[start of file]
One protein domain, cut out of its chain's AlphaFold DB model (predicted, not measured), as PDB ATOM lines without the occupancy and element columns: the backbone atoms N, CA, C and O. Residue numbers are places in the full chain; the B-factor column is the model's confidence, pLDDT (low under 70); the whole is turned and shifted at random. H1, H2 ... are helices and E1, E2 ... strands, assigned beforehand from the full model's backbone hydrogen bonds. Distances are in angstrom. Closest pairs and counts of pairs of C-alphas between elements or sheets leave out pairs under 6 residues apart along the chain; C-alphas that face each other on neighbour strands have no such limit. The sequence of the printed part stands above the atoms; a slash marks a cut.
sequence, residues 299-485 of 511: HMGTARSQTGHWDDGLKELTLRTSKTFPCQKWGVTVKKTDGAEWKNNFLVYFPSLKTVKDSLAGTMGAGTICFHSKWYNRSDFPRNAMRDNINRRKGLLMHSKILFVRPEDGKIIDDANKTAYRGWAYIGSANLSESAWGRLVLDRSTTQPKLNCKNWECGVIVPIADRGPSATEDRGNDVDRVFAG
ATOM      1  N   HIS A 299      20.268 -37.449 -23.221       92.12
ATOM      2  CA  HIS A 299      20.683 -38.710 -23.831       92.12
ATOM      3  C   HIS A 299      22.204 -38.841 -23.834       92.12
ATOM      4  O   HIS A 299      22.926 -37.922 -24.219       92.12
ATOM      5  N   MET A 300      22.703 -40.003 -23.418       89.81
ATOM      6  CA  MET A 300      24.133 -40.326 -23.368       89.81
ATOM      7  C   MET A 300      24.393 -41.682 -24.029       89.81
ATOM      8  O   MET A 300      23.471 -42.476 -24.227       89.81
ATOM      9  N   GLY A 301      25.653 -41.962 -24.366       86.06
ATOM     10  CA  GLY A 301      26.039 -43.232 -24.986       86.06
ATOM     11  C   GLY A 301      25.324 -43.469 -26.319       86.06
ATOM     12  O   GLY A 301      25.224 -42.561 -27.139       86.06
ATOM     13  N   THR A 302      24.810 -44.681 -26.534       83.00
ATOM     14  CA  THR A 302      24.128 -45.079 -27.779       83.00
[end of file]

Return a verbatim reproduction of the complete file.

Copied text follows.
One protein domain, cut out of its chain's AlphaFold DB model (predicted, not measured), as PDB ATOM lines without the occupancy and element columns: the backbone atoms N, CA, C and O. Residue numbers are places in the full chain; the B-factor column is the model's confidence, pLDDT (low under 70); the whole is turned and shifted at random. H1, H2 ... are helices and E1, E2 ... strands, assigned beforehand from the full model's backbone hydrogen bonds. Distances are in angstrom. Closest pairs and counts of pairs of C-alphas between elements or sheets leave out pairs under 6 residues apart along the chain; C-alphas that face each other on neighbour strands have no such limit. The sequence of the printed part stands above the atoms; a slash marks a cut.
sequence, residues 299-485 of 511: HMGTARSQTGHWDDGLKELTLRTSKTFPCQKWGVTVKKTDGAEWKNNFLVYFPSLKTVKDSLAGTMGAGTICFHSKWYNRSDFPRNAMRDNINRRKGLLMHSKILFVRPEDGKIIDDANKTAYRGWAYIGSANLSESAWGRLVLDRSTTQPKLNCKNWECGVIVPIADRGPSATEDRGNDVDRVFAG
ATOM      1  N   HIS A 299      20.268 -37.449 -23.221       92.12
ATOM      2  CA  HIS A 299      20.683 -38.710 -23.831       92.12
ATOM      3  C   HIS A 299      22.204 -38.841 -23.834       92.12
ATOM      4  O   HIS A 299      22.926 -37.922 -24.219       92.12
ATOM      5  N   MET A 300      22.703 -40.003 -23.418       89.81
ATOM      6  CA  MET A 300      24.133 -40.326 -23.368       89.81
ATOM      7  C   MET A 300      24.393 -41.682 -24.029       89.81
ATOM      8  O   MET A 300      23.471 -42.476 -24.227       89.81
ATOM      9  N   GLY A 301      25.653 -41.962 -24.366       86.06
ATOM     10  CA  GLY A 301      26.039 -43.232 -24.986       86.06
ATOM     11  C   GLY A 301      25.324 -43.469 -26.319       86.06
ATOM     12  O   GLY A 301      25.224 -42.561 -27.139       86.06
ATOM     13  N   THR A 302      24.810 -44.681 -26.534       83.00
ATOM     14  CA  THR A 302      24.128 -45.079 -27.779       83.00